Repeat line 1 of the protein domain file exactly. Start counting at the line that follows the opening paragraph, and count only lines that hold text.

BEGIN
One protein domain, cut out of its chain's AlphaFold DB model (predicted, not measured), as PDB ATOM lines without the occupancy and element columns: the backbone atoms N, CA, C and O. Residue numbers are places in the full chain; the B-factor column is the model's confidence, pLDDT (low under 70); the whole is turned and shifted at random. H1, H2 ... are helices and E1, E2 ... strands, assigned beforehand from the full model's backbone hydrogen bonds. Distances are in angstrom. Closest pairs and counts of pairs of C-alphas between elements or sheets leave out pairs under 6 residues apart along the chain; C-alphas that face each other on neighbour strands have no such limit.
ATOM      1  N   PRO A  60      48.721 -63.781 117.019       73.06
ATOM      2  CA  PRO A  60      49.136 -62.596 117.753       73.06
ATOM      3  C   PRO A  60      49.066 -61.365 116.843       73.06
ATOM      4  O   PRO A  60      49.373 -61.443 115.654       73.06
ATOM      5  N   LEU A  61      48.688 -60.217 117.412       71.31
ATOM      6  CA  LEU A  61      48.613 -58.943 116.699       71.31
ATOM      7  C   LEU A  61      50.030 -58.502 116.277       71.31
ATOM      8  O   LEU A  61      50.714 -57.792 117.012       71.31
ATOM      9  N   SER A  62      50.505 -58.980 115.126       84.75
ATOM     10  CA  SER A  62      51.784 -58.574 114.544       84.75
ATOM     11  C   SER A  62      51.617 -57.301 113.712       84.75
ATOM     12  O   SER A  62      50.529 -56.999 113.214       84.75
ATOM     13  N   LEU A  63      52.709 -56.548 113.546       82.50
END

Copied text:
ATOM      1  N   PRO A  60      48.721 -63.781 117.019       73.06